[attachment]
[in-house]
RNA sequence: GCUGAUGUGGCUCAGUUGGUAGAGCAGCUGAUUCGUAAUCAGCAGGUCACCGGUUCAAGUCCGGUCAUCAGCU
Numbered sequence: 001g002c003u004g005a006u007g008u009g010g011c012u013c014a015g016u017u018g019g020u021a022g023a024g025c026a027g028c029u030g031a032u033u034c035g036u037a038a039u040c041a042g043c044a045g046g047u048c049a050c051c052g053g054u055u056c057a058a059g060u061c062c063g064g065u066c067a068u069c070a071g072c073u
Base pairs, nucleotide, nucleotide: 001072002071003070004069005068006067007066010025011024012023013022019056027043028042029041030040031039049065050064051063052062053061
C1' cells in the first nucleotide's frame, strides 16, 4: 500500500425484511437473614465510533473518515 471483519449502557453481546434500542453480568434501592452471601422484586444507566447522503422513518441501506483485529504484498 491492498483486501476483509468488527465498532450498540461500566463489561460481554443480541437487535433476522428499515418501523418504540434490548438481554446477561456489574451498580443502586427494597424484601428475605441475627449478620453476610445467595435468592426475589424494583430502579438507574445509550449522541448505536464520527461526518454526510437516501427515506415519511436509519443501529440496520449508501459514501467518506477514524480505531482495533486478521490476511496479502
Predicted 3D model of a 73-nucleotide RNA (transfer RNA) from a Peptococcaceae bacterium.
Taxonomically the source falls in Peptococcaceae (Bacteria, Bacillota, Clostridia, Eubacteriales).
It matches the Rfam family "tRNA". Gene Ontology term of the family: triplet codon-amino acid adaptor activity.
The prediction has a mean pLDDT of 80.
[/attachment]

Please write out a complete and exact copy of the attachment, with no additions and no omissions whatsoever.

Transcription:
[in-house]
RNA sequence: GCUGAUGUGGCUCAGUUGGUAGAGCAGCUGAUUCGUAAUCAGCAGGUCACCGGUUCAAGUCCGGUCAUCAGCU
Numbered sequence: 001g002c003u004g005a006u007g008u009g010g011c012u013c014a015g016u017u018g019g020u021a022g023a024g025c026a027g028c029u030g031a032u033u034c035g036u037a038a039u040c041a042g043c044a045g046g047u048c049a050c051c052g053g054u055u056c057a058a059g060u061c062c063g064g065u066c067a068u069c070a071g072c073u
Base pairs, nucleotide, nucleotide: 001072002071003070004069005068006067007066010025011024012023013022019056027043028042029041030040031039049065050064051063052062053061
C1' cells in the first nucleotide's frame, strides 16, 4: 500500500425484511437473614465510533473518515 471483519449502557453481546434500542453480568434501592452471601422484586444507566447522503422513518441501506483485529504484498 491492498483486501476483509468488527465498532450498540461500566463489561460481554443480541437487535433476522428499515418501523418504540434490548438481554446477561456489574451498580443502586427494597424484601428475605441475627449478620453476610445467595435468592426475589424494583430502579438507574445509550449522541448505536464520527461526518454526510437516501427515506415519511436509519443501529440496520449508501459514501467518506477514524480505531482495533486478521490476511496479502
Predicted 3D model of a 73-nucleotide RNA (transfer RNA) from a Peptococcaceae bacterium.
Taxonomically the source falls in Peptococcaceae (Bacteria, Bacillota, Clostridia, Eubacteriales).
It matches the Rfam family "tRNA". Gene Ontology term of the family: triplet codon-amino acid adaptor activity.
The prediction has a mean pLDDT of 80.